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CLEW Case Law Equality Work

In 1994, Congress published "European Case Law & Equality : A Guide for Negotiators". The guide was a categorised summary and analysis of EU case law in the area of equality compiled by Niamh Hyland BL and Brian Barrington BL. It was distributed through Congress affiliates to union officials dealing with equality cases. the guide, available in hard copy only, proved to be a valuable resource for trade union representatives promoting equality in the workplace. The original guide was updated by 'European Case Law and Equality Supplement, A Guide for Negotiators, which dealt with the law up to 31 December 1998.

Case Law Equality Work (CLEW) is an update of this original work that has been researched by Cliona Kimber BL. Published as a CD-ROM, it has been distributed widely through Congress affiliates, while an on-line version is made available here.

Introduction to Updated Guide

This updated Guide deals with European Union Law on Equality arising out of Article 119 of the Treaty of Rome and Equality Directives in the period 1 July 1994 to 30 January 2004. The contents, including the structure and a listing of the cases referenced, is available here.

As with the previous Guides, it is divided into five parts:

  • Introduction to the general principles of European Union Law
  • Equal Pay
  • Equal Treatment
  • Guide on Maternity, Paternity and Adoptive Leave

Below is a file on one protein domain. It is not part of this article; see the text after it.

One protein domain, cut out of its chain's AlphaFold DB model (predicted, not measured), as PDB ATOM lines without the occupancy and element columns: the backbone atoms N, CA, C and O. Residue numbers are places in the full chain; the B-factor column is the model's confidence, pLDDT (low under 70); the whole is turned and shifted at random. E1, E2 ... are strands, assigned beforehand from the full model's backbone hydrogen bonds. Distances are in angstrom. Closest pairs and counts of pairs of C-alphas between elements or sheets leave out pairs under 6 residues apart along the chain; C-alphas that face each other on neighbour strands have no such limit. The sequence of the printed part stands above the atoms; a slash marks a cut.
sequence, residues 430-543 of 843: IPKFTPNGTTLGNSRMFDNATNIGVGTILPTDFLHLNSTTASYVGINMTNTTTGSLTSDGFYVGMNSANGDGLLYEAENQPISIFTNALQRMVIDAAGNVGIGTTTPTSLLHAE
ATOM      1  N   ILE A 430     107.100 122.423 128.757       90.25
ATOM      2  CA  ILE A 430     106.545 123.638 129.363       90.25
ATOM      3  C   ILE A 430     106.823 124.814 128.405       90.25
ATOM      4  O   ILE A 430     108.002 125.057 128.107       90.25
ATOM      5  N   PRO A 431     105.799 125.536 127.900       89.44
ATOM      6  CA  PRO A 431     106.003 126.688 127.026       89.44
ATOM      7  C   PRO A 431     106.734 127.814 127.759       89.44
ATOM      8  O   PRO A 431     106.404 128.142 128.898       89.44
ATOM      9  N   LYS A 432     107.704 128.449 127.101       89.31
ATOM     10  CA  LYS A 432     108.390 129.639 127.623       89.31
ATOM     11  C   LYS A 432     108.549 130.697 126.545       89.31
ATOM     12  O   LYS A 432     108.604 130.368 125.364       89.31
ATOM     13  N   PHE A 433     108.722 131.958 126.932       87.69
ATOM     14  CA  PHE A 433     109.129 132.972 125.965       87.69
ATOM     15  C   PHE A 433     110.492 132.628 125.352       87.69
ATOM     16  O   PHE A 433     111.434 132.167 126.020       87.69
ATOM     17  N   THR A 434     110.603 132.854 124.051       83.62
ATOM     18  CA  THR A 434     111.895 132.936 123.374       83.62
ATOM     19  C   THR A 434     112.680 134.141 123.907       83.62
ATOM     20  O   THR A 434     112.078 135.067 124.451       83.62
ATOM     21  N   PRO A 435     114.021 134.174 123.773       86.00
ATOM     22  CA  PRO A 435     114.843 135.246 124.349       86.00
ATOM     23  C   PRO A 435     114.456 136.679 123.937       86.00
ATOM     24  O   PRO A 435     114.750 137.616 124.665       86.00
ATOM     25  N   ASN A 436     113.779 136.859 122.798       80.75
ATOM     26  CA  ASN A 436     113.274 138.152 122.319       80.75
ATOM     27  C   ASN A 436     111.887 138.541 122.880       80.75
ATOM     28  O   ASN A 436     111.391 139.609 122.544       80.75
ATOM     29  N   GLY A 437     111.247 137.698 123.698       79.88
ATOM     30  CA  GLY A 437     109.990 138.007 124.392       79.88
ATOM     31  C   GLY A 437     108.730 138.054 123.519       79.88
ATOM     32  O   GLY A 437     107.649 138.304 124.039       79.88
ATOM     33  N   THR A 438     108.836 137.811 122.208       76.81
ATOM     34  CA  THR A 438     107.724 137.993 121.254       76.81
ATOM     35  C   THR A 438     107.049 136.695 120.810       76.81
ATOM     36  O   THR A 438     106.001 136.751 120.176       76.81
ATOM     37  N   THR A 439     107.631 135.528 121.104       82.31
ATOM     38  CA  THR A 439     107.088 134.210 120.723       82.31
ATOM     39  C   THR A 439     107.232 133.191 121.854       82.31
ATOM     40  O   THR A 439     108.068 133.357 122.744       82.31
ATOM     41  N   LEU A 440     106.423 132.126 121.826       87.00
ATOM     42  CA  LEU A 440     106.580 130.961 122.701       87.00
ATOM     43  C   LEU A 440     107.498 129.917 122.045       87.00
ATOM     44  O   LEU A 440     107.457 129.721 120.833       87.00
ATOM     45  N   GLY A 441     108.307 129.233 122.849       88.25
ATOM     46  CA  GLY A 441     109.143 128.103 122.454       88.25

• Guide on Social Security Provisions

The case law in each chapter is further divided into sections. The placing of a case in one or other section is not definitive since a number of cases cover more than one issue. In such instances, the case can be found in the section to which it relates most clearly.

The Appendices in the previous Guides provided information on the provisions of Article 119 of the Treaty, a recommendation on sexual harassment, and the nine directives.

This is a guide and not a casebook. The facts, key findings and comments on the cases are brief and in outline only. Facts and pleadings have been simplified and only those findings deemed most relevant to equality law are included. For a more comprehensive understanding of a particular cast it is advisable to consult the European Court Reports (ECR). Citations for these are given. A number of cases have, on going to print of this guide, not yet been reported in the European Court Reports. In regard to these cases the date of judgement is given and the information of these cases may be obtained by contacting the Court of Justice directly or by consulting its website at http://curia.eu.int.

The guide was launched by Ms Melanie Pine, Director of Equality Investigations of the Equality Tribunal, at a conference on 26 March 2004. An additional discussion document considering the implications for equality of the proposed EU Constitution, also discussed at the conference, is available here.

Congress acknowledges with thanks the support of the European Commission in publishing this update.